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Ocean acidification

This fun investigation aims to show how water becomes more acidic when carbon dioxide is bubbled through it. It demonstrates the link between carbon dioxide in the atmosphere and a process called ocean acidification, a change in the pH or acidity of the ocean. Students will also observe over time the effects of acid (in this case, vinegar) on shells.

Broadcast on Mon 6 May 2019
  • 45 mins
  • Ages 7-11, Ages 11-14

Arrange students into small groups, and organise all resources needed for the experiments. A list for resources needed for Ocean acidification in a cup experiment can be found here and a list of resources needed for the Dissolving ‘coral’ and ‘shells’ in vinegar experiment found here.

Session Steps

1. Introduction (5 mins)

Jamie will open the session with a welcome and brief introduction to the expedition and any shout-outs to registered classes.

Jamie will then explain that this investigation incorporates two activities, Ocean acidification in a cup and Dissolving ‘coral’ and ‘shells’ in vinegar. Use the hyperlinks above to find out what resources you need for each activity.

2. Subject knowledge (5 mins)

Jamie will speak about what ocean acidification is and how we can simulate an extreme version of ocean acidification right in the classroom. There will be a brief introduction to acids and alkalis and how the pH scale can be useful for comparing the acidity of liquids.

During this time students to get into their allocated groups and set up their experiments.

3. Activity time (20 mins)

Jamie will demonstrate how to set-up models of the ocean to demonstrate Ocean acidification in a cup. Jamie will ask your students to predict how the colour of the indicator may change, write your answers on the live chat.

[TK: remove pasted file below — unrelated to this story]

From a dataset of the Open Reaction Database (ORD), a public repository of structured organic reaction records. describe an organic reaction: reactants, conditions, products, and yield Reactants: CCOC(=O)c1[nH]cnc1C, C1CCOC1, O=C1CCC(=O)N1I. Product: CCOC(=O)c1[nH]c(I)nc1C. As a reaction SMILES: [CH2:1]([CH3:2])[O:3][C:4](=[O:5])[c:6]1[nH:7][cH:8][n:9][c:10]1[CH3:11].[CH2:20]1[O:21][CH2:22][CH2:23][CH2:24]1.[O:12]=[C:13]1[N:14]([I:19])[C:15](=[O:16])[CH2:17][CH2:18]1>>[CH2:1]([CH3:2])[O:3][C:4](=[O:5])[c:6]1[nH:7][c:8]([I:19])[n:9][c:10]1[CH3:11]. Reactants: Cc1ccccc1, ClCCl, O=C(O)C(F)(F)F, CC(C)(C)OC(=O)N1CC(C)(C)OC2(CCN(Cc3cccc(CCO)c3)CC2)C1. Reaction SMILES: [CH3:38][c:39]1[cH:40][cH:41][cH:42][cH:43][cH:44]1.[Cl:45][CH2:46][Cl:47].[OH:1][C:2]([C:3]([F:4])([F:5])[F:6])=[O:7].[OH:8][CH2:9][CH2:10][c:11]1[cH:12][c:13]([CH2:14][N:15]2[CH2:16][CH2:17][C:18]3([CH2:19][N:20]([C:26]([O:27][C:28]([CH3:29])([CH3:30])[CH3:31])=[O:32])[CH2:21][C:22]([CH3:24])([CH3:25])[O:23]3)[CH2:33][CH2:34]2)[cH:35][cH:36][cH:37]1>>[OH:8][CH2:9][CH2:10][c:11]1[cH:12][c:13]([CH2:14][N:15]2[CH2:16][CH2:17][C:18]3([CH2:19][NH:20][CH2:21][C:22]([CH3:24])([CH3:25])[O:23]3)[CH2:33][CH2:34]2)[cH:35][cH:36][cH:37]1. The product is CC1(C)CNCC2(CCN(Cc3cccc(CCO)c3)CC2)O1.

Jamie will begin the experiment. For further support the steps are found here.

Jamie will discuss further about why ocean acidification is problematic. Then he will focus on how acid can react with calcium carbonate in shells, which is problematic for survival and growth of organisms like clams and scallops.

The next step is to set-up the activity to observe dissolving shells, or chalk, in an acid (in this case, vinegar). Join in the investigation live. For further support the steps are found here.

Jamie will further discuss the significance of ocean acidification, extending the discussion to what happens to the rest of the food web if organisms such as clams and scallops were unable to grow and survive.

4. Q&A and conclusion (15 mins)

After completing the activity Jamie will be able to answer pre-submitted questions and take part in the live chat. At the end of the broadcast, Jamie will suggest some other activities you might like to try and what's coming up in the rest of Arctic Live 2019.


Arctic Live 2019 Jamie Buchanan Dunlop

Jamie Buchanan-Dunlop

Executive Director, Encounter Edu

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